- Personal Health Information & Self-Help
Quitting Smoking Health Benefits
Cigarette smoking is a risk factor that allows the development of diseases, mainly the lung cancer.
Other health problems such as chronic lung disease and heart disease, can also be caused by the habit of smoking.
Quitting smoking produces immediate benefits. The level of carbon monoxide in blood drops and blood circulation improves.
The carbon monoxide reduces the blood's ability to carry oxygen. The pulse rate and the blood pressure that are higher when smoking, return to normal levels.
Breathing becomes easier and the senses of taste and smell are normalized. Quitting smoking has immediate benefits and long term benefits too.
After 10 or 15 years the risk of premature death decreases. The risk of lung cancer is 30 to 50 percent lower.
In women quitting smoking reduces the risks related with pregnancy.
People who are sick and quit smoking obtain great benefit because it reduces the risk of developing infections, such as pneumonia, which can cause death in people with pre-existing diseases.
Once the smoking habit is abandoned, as time passes the risk of developing lung cancer and other types of cancer diminishes.
The partial or total recovery depends on the years that the person has smoked, the age at which the person started smoking, the number of cigarette smoked per day and the diseases that the person has at the time to quit smoking.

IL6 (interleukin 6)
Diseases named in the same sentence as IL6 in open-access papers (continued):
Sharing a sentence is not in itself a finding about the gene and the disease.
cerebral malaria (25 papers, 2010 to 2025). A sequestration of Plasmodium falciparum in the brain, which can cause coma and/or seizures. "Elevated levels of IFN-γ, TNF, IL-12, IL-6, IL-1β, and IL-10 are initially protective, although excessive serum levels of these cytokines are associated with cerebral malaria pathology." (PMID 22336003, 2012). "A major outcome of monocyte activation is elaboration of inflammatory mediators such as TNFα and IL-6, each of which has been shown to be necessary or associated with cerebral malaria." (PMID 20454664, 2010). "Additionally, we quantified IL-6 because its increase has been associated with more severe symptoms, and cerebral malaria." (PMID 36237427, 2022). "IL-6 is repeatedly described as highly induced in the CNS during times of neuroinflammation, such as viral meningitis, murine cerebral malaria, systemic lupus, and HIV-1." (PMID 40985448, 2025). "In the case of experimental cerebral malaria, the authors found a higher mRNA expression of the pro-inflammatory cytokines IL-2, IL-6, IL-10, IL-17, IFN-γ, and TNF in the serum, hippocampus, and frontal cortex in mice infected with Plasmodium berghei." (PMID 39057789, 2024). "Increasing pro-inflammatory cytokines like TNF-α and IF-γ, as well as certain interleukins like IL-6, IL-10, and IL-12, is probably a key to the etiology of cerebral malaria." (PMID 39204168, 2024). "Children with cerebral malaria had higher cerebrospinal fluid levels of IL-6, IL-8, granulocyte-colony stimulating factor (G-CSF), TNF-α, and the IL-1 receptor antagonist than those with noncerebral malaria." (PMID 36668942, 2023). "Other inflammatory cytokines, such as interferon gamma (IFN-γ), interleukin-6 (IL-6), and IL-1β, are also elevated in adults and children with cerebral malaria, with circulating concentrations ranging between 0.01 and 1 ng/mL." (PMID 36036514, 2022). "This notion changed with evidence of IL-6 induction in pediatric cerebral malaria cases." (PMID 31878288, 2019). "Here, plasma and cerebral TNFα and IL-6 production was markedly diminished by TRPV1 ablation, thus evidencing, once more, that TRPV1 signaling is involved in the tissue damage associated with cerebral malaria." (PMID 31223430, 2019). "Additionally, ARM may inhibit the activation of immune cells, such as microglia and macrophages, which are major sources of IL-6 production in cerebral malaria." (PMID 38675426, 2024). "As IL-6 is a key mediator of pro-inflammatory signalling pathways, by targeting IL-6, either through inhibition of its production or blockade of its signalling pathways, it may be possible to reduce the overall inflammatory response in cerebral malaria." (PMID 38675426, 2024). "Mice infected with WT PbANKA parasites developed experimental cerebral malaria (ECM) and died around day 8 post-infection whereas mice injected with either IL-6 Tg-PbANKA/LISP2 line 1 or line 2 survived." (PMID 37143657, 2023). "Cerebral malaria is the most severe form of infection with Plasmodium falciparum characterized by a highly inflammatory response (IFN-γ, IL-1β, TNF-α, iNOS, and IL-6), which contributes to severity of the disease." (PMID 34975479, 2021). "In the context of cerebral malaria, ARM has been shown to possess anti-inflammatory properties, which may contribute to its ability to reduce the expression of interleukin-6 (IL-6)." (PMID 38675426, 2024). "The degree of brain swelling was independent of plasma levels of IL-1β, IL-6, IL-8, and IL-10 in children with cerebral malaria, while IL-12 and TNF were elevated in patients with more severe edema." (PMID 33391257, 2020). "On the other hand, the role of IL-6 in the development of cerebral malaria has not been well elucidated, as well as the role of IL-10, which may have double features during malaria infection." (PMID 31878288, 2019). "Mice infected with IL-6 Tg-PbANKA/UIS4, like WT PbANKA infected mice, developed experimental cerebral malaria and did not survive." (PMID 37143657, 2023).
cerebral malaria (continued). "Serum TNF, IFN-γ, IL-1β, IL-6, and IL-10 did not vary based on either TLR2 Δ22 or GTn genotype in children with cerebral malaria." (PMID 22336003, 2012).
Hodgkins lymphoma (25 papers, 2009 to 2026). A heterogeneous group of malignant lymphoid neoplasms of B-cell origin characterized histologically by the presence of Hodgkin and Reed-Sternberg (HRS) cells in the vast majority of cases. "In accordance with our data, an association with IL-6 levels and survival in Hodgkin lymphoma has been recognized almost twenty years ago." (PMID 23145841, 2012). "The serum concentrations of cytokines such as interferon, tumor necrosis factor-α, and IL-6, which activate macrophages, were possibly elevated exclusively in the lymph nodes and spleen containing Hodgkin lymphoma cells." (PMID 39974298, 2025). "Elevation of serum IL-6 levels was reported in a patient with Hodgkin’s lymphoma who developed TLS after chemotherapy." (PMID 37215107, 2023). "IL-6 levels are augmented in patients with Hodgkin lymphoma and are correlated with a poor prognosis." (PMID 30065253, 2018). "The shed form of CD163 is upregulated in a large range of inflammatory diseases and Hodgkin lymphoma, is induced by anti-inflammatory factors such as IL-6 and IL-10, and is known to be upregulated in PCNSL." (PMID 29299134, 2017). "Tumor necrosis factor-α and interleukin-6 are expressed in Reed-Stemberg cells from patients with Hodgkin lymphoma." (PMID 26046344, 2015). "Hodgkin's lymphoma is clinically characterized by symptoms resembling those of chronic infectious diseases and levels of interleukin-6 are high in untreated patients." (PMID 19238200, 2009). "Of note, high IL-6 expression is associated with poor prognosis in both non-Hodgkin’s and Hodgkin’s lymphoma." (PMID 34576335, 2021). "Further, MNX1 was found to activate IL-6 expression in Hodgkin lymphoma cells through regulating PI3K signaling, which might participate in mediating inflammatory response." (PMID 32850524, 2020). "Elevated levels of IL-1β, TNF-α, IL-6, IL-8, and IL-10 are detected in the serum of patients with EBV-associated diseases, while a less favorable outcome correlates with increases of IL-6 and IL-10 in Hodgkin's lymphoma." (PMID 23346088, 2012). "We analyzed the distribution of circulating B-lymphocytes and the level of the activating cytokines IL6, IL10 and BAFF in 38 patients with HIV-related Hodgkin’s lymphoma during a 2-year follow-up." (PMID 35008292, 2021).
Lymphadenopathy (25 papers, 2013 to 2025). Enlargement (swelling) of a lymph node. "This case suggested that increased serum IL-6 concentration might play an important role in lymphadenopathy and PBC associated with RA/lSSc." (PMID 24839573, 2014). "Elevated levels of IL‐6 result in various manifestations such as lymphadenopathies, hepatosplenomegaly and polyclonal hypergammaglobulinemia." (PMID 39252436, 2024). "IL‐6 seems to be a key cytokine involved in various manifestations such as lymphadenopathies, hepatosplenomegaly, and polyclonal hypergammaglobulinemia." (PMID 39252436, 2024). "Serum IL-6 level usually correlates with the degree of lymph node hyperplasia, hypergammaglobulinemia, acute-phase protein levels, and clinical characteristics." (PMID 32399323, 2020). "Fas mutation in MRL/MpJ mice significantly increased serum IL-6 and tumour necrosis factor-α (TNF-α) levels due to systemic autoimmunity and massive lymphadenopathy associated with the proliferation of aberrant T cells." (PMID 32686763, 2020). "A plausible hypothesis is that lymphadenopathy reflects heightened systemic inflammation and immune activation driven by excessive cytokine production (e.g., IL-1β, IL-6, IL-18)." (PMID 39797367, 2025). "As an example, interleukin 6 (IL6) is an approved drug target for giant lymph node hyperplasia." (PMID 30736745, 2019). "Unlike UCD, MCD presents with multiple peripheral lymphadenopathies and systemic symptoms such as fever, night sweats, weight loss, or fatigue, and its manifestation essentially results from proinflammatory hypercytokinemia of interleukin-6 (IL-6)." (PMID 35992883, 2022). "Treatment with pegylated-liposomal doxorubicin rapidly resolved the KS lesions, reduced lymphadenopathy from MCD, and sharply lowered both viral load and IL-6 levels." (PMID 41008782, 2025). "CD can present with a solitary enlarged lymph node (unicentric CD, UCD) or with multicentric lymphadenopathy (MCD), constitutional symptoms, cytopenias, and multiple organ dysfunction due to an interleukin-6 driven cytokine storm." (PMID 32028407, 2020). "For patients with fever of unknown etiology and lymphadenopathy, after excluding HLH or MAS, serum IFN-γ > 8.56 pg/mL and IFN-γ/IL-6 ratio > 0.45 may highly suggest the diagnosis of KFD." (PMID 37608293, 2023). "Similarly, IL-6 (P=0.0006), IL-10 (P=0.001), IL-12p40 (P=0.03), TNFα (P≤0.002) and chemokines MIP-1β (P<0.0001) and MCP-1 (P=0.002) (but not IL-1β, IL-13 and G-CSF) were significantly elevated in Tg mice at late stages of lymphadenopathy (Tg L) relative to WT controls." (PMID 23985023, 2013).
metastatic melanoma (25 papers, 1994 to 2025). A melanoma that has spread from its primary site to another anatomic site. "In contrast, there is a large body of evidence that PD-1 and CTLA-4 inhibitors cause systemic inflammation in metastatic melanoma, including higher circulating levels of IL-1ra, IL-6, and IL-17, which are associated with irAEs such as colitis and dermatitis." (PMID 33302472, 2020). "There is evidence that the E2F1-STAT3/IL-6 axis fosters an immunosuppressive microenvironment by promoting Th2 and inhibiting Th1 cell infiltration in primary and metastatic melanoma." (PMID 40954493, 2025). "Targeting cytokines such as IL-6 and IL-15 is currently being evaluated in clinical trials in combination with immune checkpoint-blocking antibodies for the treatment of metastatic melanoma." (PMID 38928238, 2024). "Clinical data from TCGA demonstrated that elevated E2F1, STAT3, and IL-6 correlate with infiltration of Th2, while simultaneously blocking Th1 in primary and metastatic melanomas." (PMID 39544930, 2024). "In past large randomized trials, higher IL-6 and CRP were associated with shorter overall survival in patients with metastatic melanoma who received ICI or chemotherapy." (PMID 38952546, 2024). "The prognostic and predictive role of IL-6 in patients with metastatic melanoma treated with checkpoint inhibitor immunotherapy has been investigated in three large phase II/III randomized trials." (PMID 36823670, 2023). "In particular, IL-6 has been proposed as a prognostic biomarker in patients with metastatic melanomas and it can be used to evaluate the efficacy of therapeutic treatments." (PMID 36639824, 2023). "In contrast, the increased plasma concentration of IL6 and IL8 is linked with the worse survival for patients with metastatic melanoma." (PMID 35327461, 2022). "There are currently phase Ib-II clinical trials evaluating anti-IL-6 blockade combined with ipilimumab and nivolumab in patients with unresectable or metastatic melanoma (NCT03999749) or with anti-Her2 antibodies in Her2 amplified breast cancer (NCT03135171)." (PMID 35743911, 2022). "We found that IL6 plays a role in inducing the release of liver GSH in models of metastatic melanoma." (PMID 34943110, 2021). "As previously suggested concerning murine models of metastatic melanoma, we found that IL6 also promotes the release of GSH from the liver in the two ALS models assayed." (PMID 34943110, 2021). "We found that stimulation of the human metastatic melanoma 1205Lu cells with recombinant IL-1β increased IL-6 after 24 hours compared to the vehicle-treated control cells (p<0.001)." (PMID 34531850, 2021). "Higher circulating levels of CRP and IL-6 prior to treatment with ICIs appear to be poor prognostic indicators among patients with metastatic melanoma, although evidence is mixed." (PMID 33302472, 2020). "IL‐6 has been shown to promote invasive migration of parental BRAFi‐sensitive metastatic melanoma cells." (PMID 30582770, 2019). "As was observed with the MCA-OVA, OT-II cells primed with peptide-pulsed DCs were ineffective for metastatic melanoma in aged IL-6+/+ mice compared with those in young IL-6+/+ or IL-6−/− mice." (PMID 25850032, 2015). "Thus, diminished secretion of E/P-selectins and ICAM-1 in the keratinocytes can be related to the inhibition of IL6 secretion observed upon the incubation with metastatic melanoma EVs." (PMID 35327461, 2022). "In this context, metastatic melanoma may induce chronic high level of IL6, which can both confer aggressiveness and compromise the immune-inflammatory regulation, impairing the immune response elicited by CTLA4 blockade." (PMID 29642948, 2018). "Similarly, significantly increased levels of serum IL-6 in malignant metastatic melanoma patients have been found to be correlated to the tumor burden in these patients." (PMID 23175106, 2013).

Quitting smoking may occasionally lead to other difficulties. It is common to feel anxiety, irritability, hunger, difficulty to concentrate or to sleep. It is common also to gain weight.
All these changes are temporary, quit smoking opens the door to have a healthier future.
The Nicotine Dependence
Quit smoking is not an easy task because a body addicted to the nicotine will fight so that you lose the battle.
The symptoms of abstinence last between one to two weeks. During the first week the body still depends on nicotine and the symptoms of abstinence are stronger.
The first week is the most critical moment in which occur the majority of relapses. During this stage, your willpower will be tested.
Do not hesitate to seek help from your family, friends or to use any personal resource to help you stay away from cigarettes.
The next goal that you must overcome is that of the three months. Unexpected or stressful situations will continue to be part of your life, having been a smoker you still relate tobacco with relax and it will be an automatic tendency to look for a cigarette.
These situations cause most of the relapses in the first three months after quitting smoking. You should be able to concentrate on your goal in the moments of stress.
Persistent Cough After Quitting Smoking
It is normal the presence of cough after quitting smoking, this cough usually disappears after three or four weeks.
It is a natural reaction of the respiratory system, under the effect of the tobacco the cilia inside the bronchi can not fulfill their excretory function.
When you stop smoking the cilia get back to work and do their task of evacuation causing the cough.
However it can happen that the persistent cough is not related to the fact of quit smoking, so consult your doctor to exclude the possibility of an asthma episode.
If You Tried And Failed
It can happen that your first attempt to quit smoking is unsuccessful, but you should not be discouraged.
Most of ex-smokers achieve their goal after several attempts.
Try again when you feel ready.
Keep in mind that quitting smoking is the most healthy and difficult decision that you can make.